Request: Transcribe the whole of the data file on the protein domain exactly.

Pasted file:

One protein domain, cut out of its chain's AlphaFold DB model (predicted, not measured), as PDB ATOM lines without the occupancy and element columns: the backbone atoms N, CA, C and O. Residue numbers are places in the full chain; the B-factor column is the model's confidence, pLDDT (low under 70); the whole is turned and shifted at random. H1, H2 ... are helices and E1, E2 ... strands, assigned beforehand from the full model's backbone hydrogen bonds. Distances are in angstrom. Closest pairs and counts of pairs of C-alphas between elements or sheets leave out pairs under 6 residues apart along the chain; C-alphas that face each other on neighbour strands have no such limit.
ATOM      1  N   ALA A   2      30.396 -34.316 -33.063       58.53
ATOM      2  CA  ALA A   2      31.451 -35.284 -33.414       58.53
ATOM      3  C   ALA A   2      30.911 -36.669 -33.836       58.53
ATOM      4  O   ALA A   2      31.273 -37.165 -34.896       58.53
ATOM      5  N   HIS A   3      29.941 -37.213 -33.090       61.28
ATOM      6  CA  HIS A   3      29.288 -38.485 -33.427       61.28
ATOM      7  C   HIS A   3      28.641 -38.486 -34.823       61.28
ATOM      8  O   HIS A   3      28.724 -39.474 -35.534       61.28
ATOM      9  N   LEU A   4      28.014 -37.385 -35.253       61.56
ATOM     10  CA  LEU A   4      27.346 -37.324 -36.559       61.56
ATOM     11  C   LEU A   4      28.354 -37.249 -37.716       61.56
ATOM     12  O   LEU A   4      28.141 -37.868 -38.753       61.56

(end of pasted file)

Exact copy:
One protein domain, cut out of its chain's AlphaFold DB model (predicted, not measured), as PDB ATOM lines without the occupancy and element columns: the backbone atoms N, CA, C and O. Residue numbers are places in the full chain; the B-factor column is the model's confidence, pLDDT (low under 70); the whole is turned and shifted at random. H1, H2 ... are helices and E1, E2 ... strands, assigned beforehand from the full model's backbone hydrogen bonds. Distances are in angstrom. Closest pairs and counts of pairs of C-alphas between elements or sheets leave out pairs under 6 residues apart along the chain; C-alphas that face each other on neighbour strands have no such limit.
ATOM      1  N   ALA A   2      30.396 -34.316 -33.063       58.53
ATOM      2  CA  ALA A   2      31.451 -35.284 -33.414       58.53
ATOM      3  C   ALA A   2      30.911 -36.669 -33.836       58.53
ATOM      4  O   ALA A   2      31.273 -37.165 -34.896       58.53
ATOM      5  N   HIS A   3      29.941 -37.213 -33.090       61.28
ATOM      6  CA  HIS A   3      29.288 -38.485 -33.427       61.28
ATOM      7  C   HIS A   3      28.641 -38.486 -34.823       61.28
ATOM      8  O   HIS A   3      28.724 -39.474 -35.534       61.28
ATOM      9  N   LEU A   4      28.014 -37.385 -35.253       61.56
ATOM     10  CA  LEU A   4      27.346 -37.324 -36.559       61.56
ATOM     11  C   LEU A   4      28.354 -37.249 -37.716       61.56
ATOM     12  O   LEU A   4      28.141 -37.868 -38.753       61.56